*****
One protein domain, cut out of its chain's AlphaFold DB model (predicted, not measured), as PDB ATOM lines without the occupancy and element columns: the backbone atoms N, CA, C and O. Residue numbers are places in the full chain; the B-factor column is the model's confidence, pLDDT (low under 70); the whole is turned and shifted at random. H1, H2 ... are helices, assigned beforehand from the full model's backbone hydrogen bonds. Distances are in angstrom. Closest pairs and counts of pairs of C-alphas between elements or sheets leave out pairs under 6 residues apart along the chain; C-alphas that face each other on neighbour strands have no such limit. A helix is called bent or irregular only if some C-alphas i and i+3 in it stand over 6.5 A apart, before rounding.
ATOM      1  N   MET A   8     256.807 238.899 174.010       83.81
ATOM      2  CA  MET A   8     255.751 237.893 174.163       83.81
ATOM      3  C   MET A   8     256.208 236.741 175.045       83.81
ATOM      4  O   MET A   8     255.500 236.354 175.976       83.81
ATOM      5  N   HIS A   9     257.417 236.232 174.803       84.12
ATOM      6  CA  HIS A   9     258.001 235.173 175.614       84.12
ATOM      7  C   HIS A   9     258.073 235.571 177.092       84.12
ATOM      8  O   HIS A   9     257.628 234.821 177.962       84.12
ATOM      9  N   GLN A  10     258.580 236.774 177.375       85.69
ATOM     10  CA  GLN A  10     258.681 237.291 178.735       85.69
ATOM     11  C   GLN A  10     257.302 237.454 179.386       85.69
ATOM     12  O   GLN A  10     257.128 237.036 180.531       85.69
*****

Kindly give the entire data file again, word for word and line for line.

One protein domain, cut out of its chain's AlphaFold DB model (predicted, not measured), as PDB ATOM lines without the occupancy and element columns: the backbone atoms N, CA, C and O. Residue numbers are places in the full chain; the B-factor column is the model's confidence, pLDDT (low under 70); the whole is turned and shifted at random. H1, H2 ... are helices, assigned beforehand from the full model's backbone hydrogen bonds. Distances are in angstrom. Closest pairs and counts of pairs of C-alphas between elements or sheets leave out pairs under 6 residues apart along the chain; C-alphas that face each other on neighbour strands have no such limit. A helix is called bent or irregular only if some C-alphas i and i+3 in it stand over 6.5 A apart, before rounding.
ATOM      1  N   MET A   8     256.807 238.899 174.010       83.81
ATOM      2  CA  MET A   8     255.751 237.893 174.163       83.81
ATOM      3  C   MET A   8     256.208 236.741 175.045       83.81
ATOM      4  O   MET A   8     255.500 236.354 175.976       83.81
ATOM      5  N   HIS A   9     257.417 236.232 174.803       84.12
ATOM      6  CA  HIS A   9     258.001 235.173 175.614       84.12
ATOM      7  C   HIS A   9     258.073 235.571 177.092       84.12
ATOM      8  O   HIS A   9     257.628 234.821 177.962       84.12
ATOM      9  N   GLN A  10     258.580 236.774 177.375       85.69
ATOM     10  CA  GLN A  10     258.681 237.291 178.735       85.69
ATOM     11  C   GLN A  10     257.302 237.454 179.386       85.69
ATOM     12  O   GLN A  10     257.128 237.036 180.531       85.69